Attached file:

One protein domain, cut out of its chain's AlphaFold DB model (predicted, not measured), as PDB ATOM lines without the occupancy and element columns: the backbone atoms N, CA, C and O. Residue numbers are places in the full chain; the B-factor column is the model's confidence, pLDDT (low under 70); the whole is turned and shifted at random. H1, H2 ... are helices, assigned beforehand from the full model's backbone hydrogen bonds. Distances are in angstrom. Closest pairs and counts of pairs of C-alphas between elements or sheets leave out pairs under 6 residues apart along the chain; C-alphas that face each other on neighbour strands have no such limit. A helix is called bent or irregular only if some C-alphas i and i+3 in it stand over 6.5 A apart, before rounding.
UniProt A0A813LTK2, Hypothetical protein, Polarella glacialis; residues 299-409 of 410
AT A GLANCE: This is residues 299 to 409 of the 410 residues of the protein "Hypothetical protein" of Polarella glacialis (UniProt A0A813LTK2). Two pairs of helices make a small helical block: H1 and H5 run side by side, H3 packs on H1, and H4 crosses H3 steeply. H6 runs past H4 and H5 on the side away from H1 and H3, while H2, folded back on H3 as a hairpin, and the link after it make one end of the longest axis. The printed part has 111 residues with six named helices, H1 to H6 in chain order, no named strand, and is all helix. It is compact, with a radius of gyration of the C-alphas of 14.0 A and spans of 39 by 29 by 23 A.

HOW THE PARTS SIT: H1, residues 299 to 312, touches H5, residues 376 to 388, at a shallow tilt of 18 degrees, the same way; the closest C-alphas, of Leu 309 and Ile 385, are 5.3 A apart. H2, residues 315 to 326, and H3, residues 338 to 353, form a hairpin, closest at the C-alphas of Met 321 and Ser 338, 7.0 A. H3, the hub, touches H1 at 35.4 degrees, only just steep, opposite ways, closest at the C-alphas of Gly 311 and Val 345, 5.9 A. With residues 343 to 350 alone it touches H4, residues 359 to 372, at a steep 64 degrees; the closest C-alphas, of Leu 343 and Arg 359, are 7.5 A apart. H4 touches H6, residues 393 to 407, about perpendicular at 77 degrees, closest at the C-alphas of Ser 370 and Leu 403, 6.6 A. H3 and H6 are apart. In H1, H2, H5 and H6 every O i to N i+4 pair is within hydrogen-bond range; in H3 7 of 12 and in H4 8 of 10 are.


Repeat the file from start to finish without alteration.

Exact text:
One protein domain, cut out of its chain's AlphaFold DB model (predicted, not measured), as PDB ATOM lines without the occupancy and element columns: the backbone atoms N, CA, C and O. Residue numbers are places in the full chain; the B-factor column is the model's confidence, pLDDT (low under 70); the whole is turned and shifted at random. H1, H2 ... are helices, assigned beforehand from the full model's backbone hydrogen bonds. Distances are in angstrom. Closest pairs and counts of pairs of C-alphas between elements or sheets leave out pairs under 6 residues apart along the chain; C-alphas that face each other on neighbour strands have no such limit. A helix is called bent or irregular only if some C-alphas i and i+3 in it stand over 6.5 A apart, before rounding.
UniProt A0A813LTK2, Hypothetical protein, Polarella glacialis; residues 299-409 of 410
AT A GLANCE: This is residues 299 to 409 of the 410 residues of the protein "Hypothetical protein" of Polarella glacialis (UniProt A0A813LTK2). Two pairs of helices make a small helical block: H1 and H5 run side by side, H3 packs on H1, and H4 crosses H3 steeply. H6 runs past H4 and H5 on the side away from H1 and H3, while H2, folded back on H3 as a hairpin, and the link after it make one end of the longest axis. The printed part has 111 residues with six named helices, H1 to H6 in chain order, no named strand, and is all helix. It is compact, with a radius of gyration of the C-alphas of 14.0 A and spans of 39 by 29 by 23 A.

HOW THE PARTS SIT: H1, residues 299 to 312, touches H5, residues 376 to 388, at a shallow tilt of 18 degrees, the same way; the closest C-alphas, of Leu 309 and Ile 385, are 5.3 A apart. H2, residues 315 to 326, and H3, residues 338 to 353, form a hairpin, closest at the C-alphas of Met 321 and Ser 338, 7.0 A. H3, the hub, touches H1 at 35.4 degrees, only just steep, opposite ways, closest at the C-alphas of Gly 311 and Val 345, 5.9 A. With residues 343 to 350 alone it touches H4, residues 359 to 372, at a steep 64 degrees; the closest C-alphas, of Leu 343 and Arg 359, are 7.5 A apart. H4 touches H6, residues 393 to 407, about perpendicular at 77 degrees, closest at the C-alphas of Ser 370 and Leu 403, 6.6 A. H3 and H6 are apart. In H1, H2, H5 and H6 every O i to N i+4 pair is within hydrogen-bond range; in H3 7 of 12 and in H4 8 of 10 are.